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Object relational mapping is a complex topic and sufficiently understanding how Doctrine works internally helps you use its full power.
Doctrine uses the Identity Map pattern to track objects. Whenever you fetch an object from the database, Doctrine will keep a reference to this object inside its UnitOfWork. The array holding all the entity references is two-levels deep and has the keys root entity name and id. Since Doctrine allows composite keys the id is a sorted, serialized version of all the key columns.
This allows Doctrine room for optimizations. If you call the EntityManager and ask for an entity with a specific ID twice, it will return the same instance:
Only one SELECT query will be fired against the database here. In the second
EntityManager#find() call Doctrine will check the identity map first and
doesn't need to make that database roundtrip.
Even if you get a proxy object first then fetch the object by the same id you will still end up with the same reference:
1 public function testIdentityMapReference(): void
$objectA = $this->entityManager->getReference('EntityName', 1);
// check for proxyinterface
$objectB = $this->entityManager->find('EntityName', 1);
The identity map being indexed by primary keys only allows shortcuts when you
ask for objects by primary key. Assume you have the following
id | name
1 | Benjamin
2 | Bud
Take the following example where two consecutive calls are made against a repository to fetch an entity by a set of criteria:
This query will still return the same references and `$objectA` and `$objectB` are indeed referencing the same object. However when checking your SQL logs you will realize that two queries have been executed against the database. Doctrine only knows objects by id, so a query for different criteria has to go to the database, even if it was executed just before.
But instead of creating a second Person object Doctrine first gets the primary key from the row and check if it already has an object inside the UnitOfWork with that primary key. In our example it finds an object and decides to return this instead of creating a new one.
The identity map has a second use-case. When you call
Doctrine will ask the identity map for all objects that are currently managed.
This means you don't have to call
EntityManager#persist over and over again
to pass known objects to the EntityManager. This is a NO-OP for known entities,
but leads to much code written that is confusing to other developers.
The following code WILL update your database with the changes made to the
Person object, even if you did not call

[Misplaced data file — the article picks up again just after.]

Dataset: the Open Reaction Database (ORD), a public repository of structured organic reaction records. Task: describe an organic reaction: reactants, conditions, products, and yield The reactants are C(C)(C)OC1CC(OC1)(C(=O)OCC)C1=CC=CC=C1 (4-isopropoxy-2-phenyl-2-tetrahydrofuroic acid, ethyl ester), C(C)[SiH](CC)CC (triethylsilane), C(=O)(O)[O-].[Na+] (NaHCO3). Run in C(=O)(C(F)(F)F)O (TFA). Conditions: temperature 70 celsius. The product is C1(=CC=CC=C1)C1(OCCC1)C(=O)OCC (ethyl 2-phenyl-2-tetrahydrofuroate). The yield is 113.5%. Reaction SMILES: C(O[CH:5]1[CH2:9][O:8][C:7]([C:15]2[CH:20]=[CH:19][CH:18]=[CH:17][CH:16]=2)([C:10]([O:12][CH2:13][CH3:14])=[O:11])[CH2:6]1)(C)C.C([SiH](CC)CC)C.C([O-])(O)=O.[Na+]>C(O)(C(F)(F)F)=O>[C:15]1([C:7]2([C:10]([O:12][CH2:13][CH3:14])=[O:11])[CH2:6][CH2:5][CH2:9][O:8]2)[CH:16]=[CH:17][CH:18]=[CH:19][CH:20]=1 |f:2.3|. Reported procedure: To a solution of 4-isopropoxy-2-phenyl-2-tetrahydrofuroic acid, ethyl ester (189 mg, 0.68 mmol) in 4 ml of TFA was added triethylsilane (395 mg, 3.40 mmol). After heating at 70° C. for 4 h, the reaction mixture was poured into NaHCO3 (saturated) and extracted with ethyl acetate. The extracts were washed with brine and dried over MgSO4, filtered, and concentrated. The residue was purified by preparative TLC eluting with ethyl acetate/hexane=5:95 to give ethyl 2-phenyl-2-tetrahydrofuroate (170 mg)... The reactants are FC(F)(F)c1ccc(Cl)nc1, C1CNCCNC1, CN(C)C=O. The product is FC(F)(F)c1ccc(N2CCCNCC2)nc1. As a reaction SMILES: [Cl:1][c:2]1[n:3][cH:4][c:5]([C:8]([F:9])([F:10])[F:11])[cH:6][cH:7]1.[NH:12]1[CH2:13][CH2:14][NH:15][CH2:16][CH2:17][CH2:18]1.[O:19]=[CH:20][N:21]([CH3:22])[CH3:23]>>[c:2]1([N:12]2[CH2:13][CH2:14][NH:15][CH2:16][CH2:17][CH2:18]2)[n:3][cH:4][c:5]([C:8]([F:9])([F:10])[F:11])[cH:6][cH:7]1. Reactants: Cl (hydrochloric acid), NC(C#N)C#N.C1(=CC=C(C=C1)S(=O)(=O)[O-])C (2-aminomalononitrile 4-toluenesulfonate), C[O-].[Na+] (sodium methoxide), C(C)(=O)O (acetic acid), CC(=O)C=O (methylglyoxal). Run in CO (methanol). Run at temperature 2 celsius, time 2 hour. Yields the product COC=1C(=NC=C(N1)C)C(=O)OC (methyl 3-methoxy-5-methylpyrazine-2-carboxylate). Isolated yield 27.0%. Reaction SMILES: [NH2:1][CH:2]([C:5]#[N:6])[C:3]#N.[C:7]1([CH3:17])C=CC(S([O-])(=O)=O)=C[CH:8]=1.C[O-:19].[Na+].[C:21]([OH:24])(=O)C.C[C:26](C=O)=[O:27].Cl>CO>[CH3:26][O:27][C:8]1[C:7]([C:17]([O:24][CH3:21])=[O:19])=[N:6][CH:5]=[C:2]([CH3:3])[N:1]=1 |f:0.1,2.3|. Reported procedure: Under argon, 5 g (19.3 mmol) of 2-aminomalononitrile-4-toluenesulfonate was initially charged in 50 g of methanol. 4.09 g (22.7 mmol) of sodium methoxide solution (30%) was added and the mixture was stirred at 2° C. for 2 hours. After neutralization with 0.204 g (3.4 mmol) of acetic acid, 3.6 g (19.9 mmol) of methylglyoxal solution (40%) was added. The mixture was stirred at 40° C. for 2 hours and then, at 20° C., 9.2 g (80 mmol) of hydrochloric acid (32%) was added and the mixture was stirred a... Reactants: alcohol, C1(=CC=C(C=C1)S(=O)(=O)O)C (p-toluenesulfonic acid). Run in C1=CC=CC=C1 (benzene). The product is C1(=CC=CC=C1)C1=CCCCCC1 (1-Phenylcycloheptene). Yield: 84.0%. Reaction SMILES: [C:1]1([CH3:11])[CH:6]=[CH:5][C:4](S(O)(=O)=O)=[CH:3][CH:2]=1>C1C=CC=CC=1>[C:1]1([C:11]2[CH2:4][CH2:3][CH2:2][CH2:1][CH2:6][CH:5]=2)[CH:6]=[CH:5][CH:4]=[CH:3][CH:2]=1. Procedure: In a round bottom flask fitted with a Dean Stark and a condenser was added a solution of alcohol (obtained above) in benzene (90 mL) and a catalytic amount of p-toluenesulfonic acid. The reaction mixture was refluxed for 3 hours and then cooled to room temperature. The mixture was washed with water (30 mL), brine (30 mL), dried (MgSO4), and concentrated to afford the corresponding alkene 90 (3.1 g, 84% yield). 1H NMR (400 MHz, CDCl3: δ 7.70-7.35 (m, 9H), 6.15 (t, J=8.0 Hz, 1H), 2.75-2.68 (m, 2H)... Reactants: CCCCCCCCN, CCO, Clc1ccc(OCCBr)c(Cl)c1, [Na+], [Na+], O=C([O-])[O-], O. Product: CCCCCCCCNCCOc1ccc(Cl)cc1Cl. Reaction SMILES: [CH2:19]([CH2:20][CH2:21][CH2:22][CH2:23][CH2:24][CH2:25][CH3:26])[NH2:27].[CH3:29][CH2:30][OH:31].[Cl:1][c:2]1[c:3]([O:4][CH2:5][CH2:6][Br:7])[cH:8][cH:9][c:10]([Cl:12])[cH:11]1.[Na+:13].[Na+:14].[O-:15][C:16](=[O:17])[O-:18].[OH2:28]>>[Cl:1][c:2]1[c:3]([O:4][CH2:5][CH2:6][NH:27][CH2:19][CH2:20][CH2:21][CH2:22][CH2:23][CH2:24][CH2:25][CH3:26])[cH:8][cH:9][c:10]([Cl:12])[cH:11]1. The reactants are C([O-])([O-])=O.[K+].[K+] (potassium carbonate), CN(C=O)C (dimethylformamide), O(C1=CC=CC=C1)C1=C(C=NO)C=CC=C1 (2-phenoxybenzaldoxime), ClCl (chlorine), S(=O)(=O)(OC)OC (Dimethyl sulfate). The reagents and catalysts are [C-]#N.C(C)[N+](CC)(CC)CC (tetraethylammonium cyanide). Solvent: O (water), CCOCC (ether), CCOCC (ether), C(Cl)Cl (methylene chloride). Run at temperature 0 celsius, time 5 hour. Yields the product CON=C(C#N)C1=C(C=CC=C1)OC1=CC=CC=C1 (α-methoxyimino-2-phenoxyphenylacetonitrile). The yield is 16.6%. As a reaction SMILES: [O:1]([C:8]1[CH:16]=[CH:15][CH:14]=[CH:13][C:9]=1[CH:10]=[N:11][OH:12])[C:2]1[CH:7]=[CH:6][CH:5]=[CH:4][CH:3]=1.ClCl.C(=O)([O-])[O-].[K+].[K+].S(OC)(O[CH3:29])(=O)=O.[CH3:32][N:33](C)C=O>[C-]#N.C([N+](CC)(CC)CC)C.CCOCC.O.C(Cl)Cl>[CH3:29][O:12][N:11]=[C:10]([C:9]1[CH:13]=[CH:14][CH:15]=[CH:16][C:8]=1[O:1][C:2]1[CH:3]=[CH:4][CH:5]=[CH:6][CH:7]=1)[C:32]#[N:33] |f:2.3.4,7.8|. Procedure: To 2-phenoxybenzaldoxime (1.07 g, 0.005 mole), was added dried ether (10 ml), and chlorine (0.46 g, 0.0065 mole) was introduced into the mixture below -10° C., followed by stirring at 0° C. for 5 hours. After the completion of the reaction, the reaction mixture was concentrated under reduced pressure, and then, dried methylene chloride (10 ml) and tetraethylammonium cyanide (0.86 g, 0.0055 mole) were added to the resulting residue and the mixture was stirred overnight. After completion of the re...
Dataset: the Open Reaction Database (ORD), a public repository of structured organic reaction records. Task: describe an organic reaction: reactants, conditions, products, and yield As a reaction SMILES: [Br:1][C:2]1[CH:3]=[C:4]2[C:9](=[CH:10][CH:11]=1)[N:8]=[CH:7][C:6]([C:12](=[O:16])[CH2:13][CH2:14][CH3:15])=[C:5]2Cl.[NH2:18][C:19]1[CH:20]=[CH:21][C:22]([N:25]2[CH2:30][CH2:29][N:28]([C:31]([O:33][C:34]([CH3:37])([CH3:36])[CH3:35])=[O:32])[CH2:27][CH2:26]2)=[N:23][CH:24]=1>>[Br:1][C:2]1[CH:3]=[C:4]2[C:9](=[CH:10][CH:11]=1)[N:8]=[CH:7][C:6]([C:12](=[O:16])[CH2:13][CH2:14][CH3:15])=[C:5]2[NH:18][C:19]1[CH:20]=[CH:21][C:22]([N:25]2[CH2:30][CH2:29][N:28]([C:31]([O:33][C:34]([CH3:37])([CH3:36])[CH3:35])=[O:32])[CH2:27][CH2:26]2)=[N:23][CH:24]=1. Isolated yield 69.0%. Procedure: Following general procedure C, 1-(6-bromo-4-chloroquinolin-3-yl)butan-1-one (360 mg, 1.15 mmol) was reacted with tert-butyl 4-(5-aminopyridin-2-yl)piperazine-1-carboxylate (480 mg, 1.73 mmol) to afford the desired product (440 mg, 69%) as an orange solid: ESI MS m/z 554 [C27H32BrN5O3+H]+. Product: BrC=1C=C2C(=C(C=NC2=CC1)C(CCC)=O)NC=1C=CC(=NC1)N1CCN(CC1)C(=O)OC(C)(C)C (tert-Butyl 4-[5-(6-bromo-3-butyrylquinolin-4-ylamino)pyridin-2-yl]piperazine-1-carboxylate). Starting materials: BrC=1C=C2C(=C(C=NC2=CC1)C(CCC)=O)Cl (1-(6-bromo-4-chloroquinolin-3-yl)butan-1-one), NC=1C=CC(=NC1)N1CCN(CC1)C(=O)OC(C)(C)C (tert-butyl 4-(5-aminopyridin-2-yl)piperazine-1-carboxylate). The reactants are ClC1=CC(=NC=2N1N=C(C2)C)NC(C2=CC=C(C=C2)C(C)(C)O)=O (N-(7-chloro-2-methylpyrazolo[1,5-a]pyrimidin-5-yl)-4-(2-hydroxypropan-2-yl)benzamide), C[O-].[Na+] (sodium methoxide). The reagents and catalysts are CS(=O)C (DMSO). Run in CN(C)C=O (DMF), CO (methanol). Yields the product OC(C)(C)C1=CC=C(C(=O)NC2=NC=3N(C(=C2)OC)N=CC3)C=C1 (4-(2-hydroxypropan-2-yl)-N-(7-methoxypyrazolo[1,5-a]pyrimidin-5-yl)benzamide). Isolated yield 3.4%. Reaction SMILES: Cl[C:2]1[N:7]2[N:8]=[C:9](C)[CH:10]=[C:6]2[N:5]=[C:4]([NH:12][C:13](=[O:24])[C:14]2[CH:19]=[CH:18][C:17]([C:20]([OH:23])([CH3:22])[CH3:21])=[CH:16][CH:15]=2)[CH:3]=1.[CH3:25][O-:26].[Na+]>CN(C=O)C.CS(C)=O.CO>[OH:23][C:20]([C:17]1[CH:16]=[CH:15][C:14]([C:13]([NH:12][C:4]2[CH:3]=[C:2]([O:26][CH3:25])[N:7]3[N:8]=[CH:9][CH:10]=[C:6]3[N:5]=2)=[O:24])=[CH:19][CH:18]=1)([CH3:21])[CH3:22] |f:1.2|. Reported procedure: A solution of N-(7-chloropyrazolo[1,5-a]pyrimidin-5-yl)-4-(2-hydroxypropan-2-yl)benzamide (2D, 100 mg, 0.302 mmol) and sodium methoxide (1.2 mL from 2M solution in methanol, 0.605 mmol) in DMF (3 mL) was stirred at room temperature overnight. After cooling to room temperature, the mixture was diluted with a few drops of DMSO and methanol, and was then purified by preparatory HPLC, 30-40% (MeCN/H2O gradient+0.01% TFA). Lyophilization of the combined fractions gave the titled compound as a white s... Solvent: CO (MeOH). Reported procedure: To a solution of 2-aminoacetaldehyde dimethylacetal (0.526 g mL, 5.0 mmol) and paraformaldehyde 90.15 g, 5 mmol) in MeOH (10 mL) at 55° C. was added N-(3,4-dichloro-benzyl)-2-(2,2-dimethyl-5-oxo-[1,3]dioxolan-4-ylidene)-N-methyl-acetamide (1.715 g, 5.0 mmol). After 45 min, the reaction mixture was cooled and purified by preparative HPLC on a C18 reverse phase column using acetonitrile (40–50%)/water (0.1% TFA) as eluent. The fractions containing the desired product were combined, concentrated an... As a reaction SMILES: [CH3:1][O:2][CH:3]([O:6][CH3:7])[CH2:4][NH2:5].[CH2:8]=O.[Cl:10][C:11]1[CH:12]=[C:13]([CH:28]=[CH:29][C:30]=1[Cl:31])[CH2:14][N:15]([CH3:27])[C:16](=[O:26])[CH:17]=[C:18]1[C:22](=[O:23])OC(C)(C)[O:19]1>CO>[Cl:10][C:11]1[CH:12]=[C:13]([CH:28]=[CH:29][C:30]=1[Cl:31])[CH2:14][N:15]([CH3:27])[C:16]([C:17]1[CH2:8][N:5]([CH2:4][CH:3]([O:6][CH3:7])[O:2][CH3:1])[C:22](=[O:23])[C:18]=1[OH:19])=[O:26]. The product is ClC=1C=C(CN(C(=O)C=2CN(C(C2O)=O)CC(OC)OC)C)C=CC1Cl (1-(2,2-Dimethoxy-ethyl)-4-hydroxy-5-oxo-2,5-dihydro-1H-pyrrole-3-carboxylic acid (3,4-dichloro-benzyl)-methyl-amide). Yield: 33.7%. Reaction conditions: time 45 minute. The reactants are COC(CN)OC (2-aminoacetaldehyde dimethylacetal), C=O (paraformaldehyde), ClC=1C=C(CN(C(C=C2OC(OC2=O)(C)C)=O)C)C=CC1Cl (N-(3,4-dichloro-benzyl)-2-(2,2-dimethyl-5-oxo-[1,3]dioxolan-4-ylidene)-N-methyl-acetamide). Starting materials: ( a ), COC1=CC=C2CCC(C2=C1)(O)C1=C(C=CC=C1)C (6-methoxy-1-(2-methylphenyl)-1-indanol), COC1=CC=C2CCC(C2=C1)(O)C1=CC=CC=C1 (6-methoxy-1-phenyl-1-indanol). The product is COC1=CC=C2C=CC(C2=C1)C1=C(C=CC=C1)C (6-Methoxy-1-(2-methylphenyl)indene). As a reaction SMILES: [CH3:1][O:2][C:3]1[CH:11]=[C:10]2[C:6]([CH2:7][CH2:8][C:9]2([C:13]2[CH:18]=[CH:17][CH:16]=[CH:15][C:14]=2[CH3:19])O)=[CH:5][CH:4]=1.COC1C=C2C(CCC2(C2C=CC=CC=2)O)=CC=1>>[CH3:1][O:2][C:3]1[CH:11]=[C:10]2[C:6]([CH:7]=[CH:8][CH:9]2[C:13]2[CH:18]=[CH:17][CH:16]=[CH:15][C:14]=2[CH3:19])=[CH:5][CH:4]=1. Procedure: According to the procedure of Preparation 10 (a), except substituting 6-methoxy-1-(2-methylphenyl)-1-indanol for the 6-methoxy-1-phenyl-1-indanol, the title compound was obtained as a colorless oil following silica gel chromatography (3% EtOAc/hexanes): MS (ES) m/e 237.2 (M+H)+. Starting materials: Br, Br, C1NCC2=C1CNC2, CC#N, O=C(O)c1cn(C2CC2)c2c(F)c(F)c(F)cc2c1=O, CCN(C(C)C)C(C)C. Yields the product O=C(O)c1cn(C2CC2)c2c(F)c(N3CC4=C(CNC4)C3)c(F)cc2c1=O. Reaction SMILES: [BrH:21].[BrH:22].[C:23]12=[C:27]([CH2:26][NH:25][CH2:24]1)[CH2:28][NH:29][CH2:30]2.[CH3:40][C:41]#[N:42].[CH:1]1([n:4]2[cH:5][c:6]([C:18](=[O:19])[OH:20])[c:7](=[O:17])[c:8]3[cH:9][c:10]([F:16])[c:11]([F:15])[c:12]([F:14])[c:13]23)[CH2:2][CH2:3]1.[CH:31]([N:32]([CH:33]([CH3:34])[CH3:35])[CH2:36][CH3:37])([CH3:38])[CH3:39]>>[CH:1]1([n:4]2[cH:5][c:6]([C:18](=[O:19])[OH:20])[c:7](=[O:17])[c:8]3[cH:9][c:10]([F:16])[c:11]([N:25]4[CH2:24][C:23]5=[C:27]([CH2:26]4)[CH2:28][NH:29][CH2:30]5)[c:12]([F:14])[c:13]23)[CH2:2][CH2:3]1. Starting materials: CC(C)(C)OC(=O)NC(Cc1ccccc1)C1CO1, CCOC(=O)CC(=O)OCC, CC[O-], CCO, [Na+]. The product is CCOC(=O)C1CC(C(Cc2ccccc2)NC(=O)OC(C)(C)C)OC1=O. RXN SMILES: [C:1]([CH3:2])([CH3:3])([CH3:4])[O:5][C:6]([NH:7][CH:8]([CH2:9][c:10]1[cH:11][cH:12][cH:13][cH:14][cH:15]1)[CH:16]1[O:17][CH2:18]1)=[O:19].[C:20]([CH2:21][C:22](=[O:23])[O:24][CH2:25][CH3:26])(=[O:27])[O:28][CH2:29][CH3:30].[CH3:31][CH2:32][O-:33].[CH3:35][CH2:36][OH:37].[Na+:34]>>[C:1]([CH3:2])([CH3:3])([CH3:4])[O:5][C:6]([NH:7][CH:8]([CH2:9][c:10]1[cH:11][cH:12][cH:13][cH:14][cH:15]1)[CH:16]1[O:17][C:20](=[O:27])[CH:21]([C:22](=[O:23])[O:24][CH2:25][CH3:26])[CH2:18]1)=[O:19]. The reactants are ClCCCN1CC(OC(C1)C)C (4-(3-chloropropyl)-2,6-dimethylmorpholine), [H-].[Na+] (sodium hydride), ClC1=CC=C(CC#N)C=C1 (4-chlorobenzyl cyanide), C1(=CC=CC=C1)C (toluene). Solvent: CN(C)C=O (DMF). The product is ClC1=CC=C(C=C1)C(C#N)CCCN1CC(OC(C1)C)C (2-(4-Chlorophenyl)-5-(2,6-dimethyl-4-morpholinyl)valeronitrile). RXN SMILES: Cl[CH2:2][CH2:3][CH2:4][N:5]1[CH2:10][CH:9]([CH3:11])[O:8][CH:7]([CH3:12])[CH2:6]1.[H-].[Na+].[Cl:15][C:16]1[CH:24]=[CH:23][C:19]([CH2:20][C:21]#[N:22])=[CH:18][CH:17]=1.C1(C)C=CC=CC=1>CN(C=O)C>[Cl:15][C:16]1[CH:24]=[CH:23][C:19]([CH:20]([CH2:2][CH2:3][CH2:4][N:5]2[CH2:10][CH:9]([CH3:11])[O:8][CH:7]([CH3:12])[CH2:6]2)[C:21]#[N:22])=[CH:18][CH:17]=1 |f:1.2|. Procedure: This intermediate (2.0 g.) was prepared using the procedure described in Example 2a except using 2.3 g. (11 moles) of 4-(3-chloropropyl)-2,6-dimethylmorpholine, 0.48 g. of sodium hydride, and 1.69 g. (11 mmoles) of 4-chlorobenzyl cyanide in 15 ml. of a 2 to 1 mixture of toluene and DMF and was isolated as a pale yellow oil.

Doctrine is a data-mapper that tries to achieve persistence-ignorance (PI). This means you map php objects into a relational database that don't necessarily know about the database at all. A natural question would now be, how does Doctrine even detect objects have changed?.
For this Doctrine keeps a second map inside the UnitOfWork. Whenever you fetch an object from the database Doctrine will keep a copy of all the properties and associations inside the UnitOfWork. Because variables in the PHP language are subject to copy-on-write the memory usage of a PHP request that only reads objects from the database is the same as if Doctrine did not keep this variable copy. Only if you start changing variables PHP will create new variables internally that consume new memory.
Now whenever you call
EntityManager#flush Doctrine will iterate over the
Identity Map and for each object compares the original property and association
values with the values that are currently set on the object. If changes are
detected then the object is queued for a SQL UPDATE operation. Only the fields
that actually changed are updated.
This process has an obvious performance impact. The larger the size of the UnitOfWork is, the longer this computation takes. There are several ways to optimize the performance of the Flush Operation:
- Mark entities as read only. These entities can only be inserted or removed, but are never updated. They are omitted in the changeset calculation.
- Temporarily mark entities as read only. If you have a very large UnitOfWork
but know that a large set of entities has not changed, just mark them as read
- Flush only a single entity with
- Use Change Tracking Policies to use more explicit strategies of notifying the UnitOfWork what objects/properties changed.
Flush only a single entity with
Doctrine ships with a set of layers with different responsibilities. This section gives a short explanation of each layer.
Responsible for creating a final result from a raw database statement and a result-set mapping object. The developer can choose which kind of result they wish to be hydrated. Default result-types include:
- SQL to Entities
- SQL to structured Arrays
- SQL to simple scalar result arrays
- SQL to a single result variable
Hydration to entities and arrays is one of the most complex parts of Doctrine algorithm-wise. It can build results with for example:
- Single table selects
- Joins with n:1 or 1:n cardinality, grouping belonging to the same parent.
- Mixed results of objects and scalar values
- Hydration of results by a given scalar value as key.